“Chancellor Walter Barnard Hill, who led the University of Georgia from 1899 until his death in 1905… first articulated the university’s modern public service and outreach mission. He admired the close relationship that existed between the University of Wisconsin and the state of Wisconsin and led a pilgrimage of nearly 100 Georgians to see the ‘Wisconsin Idea’ in action. As a result of this journey and the power of Hill’s vision, Georgia’s leadership endorsed Hill’s plan for a modern, public service oriented university and backed that endorsement with increased support for the institution.”
It’s been over 110 years since that memorable train ride from Georgia to Wisconsin, but the ripple effect keeps rippling in Athens, GA. The latest data I can find indicate that the University of Wisconsin-Madison is the #1 source of Ph.D. recipients for UGA’s faculty (other than in-house UGA Ph.D.s). It’s not at all uncommon to see Wisconsin license plates in Athens, or to meet Athens residents who grew up there, went to school there, etc. My own department at UGA was composed of almost 20% UW-Madison Ph.D.s when I was hired in 2008. Many of the top faculty across all disciplines at UGA are from Wisconsin. And on and on — a century-plus of influence half a continent away, just one example of Wisconsin’s global ripple effect.
That ripple effect is now diminished, thanks to the Walker administration and its spokespeople on the Board of Regents. There’s nothing special about a cut-and-slashed-and-gutted university; indeed, American higher education is littered with such rotting corpses. No one needs to get on a train or a plane and go 1,000 miles to visit their remains. But the Wisconsin Idea of a university vigorously serving its state, and its state vigorously supporting the university? Now there’s something unique, worth investigating and emulating. But Scott Walker’s killing it, and taking down his state’s influence in higher education for reasons apparently known only to himself and those who bankroll him.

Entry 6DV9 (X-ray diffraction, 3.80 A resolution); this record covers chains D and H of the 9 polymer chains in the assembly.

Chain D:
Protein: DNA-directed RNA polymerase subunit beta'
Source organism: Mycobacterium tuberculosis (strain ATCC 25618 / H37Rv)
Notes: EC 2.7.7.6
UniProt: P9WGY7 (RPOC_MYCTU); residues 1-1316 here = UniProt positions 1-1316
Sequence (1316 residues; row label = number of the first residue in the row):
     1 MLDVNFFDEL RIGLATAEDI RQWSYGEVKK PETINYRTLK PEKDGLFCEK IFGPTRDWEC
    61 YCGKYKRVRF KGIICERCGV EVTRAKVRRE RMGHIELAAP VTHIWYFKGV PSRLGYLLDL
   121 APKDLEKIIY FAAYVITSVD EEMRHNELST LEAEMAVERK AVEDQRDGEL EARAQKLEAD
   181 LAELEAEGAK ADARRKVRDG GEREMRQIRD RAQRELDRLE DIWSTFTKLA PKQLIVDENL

Public education matters in the United States. Public higher education in the United States matters for the entire world. Public research universities such as the UW-Madison create the next generation of scholars for the globe, at the same time that they create the next generation of leaders for America.
This isn’t hype. I went to graduate school and shared offices with people from every continent except Antarctica (although several of my officemates went to Antarctica, setting up automated weather observing equipment on the ice that is now crucial for understanding weather and climate there). My students when I was a teaching assistant at Wisconsin are now rising high in their own professions.
But, speaking of hype, you know those private universities who want you to think they’re worth the price tag? Check out where their faculty got their Ph.D.s. Lots of the prestige universities’ faculty members were grad students at public research universities — they taught labs and ran discussions for the great unwashed Public U kids before being hidden away behind the quarter-million-dollar paywalls of the Privates.
And in that sense the ripple effect is not just diminished, but inverted — a negative ripple effect. If the Wisconsins are gutted, everything goes down: fewer international leaders, fewer top faculty for both the public and the privates to hire, the works.
And so this isn’t just about one university in one state. No man is an island, and no university is isolated in its own bubble. Especially not a world leader in higher education such as the University of Wisconsin-Madison, and especially not the many fine institutions in the UW System.
And that is why attention must be paid.